English authors near the beginning of the seventeenth century explore and exploit tensions between traditional Galenic and newer Paracelsian models of contagion and cure. Medicine is both a subject and a metaphor. Shakespeare and Donne are skeptical about medicine's ability to cure. They treat new ideas cautiously yet allow room for the potential utility of chemical medicines and modern anatomies. Shakespeare engages the Galen-Paracelsus debate in All's Well That Ends Well, ultimately presenting an alchemical female healer superior to both schools. Comparison with King John and The Merry Wives of Windsor reveals Shakespeare's move away from traditional humoral medicine so satirized in the period toward a newer medicine based on chemical models of contagion and cure. The later plays then drift away from the debate toward concepts of cosmic sympathies. Donne's poetry and prose works demonstrate a medical understanding of the ailing body that allows him to test and exceed the boundaries of both metaphor and the human body. Attention to anatomical detail provides Donne with rich imagery for exploring his complex personal brand of dualism. In the ecstatic writings, including Ignatius His Conclave and Devotions Upon Emergent Occasions, Donne shows complicated condemnation and exaltation of chemical medicines as both physic and metaphorical vehicle. Francis Bacon's New Atlantis presents a utopian quasi-scientific community that includes explicit research facilities for chemical medicines. Robert Burton's Anatomy of Melancholy demonstrates the limitations of humoral medicine and explicitly encourages laboratory alchemy for the production of nonorganic medicines.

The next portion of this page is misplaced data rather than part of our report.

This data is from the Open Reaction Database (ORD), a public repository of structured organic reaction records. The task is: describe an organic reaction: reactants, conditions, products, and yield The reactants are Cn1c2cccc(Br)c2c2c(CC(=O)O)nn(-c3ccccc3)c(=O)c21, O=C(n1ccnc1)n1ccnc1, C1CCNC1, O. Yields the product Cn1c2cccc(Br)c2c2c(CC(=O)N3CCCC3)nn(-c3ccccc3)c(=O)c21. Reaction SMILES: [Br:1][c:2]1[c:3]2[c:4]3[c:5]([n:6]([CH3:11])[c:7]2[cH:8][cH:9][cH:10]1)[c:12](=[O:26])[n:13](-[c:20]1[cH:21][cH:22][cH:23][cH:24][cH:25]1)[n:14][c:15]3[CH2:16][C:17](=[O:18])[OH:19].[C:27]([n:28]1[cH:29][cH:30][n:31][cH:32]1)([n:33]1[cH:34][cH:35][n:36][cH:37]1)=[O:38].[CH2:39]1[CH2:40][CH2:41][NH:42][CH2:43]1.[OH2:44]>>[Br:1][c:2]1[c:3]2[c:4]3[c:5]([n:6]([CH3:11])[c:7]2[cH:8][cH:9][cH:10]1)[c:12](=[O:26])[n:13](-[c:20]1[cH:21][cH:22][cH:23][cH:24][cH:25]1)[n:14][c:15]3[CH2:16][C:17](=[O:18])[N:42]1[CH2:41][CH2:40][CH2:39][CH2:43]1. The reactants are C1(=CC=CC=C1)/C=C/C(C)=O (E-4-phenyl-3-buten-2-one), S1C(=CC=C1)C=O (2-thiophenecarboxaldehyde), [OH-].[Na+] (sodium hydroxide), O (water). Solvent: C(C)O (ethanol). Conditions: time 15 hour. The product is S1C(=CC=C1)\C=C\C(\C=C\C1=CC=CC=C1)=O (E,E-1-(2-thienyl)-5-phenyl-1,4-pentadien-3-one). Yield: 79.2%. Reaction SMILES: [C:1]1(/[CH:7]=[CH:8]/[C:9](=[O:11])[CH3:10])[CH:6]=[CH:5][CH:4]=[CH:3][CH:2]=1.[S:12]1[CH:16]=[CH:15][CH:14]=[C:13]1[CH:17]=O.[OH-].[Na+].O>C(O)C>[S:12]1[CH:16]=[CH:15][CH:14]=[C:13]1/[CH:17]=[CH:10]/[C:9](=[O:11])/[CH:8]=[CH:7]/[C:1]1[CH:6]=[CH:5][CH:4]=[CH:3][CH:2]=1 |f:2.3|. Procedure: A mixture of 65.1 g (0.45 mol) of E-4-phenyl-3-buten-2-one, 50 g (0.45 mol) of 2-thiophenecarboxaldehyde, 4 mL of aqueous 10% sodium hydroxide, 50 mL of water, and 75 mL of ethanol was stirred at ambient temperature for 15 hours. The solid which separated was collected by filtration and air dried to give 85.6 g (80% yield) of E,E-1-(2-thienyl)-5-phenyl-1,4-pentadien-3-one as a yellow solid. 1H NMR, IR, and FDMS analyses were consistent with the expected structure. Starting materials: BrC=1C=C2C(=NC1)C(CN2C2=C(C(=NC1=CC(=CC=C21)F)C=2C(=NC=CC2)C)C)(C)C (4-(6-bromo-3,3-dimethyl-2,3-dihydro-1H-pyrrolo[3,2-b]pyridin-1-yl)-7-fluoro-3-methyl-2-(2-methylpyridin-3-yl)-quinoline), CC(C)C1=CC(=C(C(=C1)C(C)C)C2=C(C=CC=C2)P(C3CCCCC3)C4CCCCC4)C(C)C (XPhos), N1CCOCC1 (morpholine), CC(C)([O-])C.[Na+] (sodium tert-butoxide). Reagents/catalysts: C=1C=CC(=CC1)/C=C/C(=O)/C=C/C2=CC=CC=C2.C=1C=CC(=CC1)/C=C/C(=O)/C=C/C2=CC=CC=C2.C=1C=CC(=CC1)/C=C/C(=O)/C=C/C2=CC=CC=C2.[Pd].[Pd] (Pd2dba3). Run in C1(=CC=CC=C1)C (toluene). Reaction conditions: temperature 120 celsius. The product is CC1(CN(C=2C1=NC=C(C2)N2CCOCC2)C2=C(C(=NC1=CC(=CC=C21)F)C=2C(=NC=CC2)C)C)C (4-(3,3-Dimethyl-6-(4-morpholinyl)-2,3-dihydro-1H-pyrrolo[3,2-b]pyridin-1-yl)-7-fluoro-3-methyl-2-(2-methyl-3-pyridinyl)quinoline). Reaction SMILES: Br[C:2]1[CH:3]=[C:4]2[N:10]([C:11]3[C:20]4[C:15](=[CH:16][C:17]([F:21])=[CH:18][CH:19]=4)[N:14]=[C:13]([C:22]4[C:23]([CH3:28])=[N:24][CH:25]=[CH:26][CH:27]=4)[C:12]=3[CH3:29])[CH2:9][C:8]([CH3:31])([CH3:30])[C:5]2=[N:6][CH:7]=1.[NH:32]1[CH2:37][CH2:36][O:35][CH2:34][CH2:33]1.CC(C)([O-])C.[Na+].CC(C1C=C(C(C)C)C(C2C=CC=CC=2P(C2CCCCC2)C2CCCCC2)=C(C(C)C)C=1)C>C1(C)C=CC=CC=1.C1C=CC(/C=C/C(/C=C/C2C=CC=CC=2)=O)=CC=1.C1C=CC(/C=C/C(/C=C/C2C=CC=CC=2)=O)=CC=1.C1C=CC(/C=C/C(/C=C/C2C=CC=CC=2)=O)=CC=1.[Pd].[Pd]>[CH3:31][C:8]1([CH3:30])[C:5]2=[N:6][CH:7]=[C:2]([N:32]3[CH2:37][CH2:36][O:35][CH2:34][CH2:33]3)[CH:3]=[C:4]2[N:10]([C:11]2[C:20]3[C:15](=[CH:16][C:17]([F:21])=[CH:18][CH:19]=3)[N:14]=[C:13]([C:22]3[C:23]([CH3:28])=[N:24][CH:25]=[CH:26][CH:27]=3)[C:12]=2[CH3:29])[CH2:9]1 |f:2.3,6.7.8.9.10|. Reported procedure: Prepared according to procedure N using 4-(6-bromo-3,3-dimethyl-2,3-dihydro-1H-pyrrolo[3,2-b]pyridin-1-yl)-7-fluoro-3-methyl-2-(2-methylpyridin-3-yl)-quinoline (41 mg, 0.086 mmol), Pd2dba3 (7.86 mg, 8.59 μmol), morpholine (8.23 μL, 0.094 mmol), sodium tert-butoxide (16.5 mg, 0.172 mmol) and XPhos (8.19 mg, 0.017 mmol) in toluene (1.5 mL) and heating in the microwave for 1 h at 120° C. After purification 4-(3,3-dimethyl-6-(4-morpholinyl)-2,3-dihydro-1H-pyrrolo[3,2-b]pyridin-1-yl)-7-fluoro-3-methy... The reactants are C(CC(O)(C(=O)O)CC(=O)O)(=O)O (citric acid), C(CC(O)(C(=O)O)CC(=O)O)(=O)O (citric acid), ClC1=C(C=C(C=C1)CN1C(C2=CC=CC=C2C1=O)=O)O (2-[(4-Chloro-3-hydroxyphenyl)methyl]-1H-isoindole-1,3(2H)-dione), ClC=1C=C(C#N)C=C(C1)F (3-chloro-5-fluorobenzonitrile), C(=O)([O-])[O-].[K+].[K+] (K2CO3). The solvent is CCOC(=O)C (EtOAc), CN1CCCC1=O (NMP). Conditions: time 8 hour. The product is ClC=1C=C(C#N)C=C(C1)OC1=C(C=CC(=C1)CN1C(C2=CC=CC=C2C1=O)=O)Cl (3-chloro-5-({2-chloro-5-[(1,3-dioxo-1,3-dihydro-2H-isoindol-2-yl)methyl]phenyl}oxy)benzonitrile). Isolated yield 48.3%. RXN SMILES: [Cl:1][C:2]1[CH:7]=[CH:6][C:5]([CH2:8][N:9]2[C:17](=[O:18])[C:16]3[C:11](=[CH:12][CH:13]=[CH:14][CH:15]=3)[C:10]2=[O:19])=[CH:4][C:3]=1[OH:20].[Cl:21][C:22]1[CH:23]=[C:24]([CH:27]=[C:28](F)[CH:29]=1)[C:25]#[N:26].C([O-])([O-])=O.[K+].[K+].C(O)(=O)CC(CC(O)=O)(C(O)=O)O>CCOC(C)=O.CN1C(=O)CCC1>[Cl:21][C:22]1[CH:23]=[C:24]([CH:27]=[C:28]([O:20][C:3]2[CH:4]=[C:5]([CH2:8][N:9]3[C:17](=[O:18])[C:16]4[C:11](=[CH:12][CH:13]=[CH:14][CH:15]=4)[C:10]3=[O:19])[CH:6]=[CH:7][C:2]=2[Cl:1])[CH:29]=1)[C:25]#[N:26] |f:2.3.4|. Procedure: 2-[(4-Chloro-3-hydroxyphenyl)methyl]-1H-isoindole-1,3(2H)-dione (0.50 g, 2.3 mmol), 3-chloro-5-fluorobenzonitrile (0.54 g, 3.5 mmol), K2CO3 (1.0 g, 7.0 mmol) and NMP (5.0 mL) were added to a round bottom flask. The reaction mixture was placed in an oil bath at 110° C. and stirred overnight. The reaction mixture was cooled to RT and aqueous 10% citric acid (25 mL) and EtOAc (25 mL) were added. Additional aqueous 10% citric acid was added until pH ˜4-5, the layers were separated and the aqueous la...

UNiversity of Minnesota Ph.D. dissertation. April 2013. Major: English. Advisor: David Haley. 1 computer file (PDF); iv, 253 pages.
Larkin, Christopher Ross.
Iatrochemical healing in Shakespeare and Donne: the diseased and cured body in the English Literary Imagination, 1590-1638.
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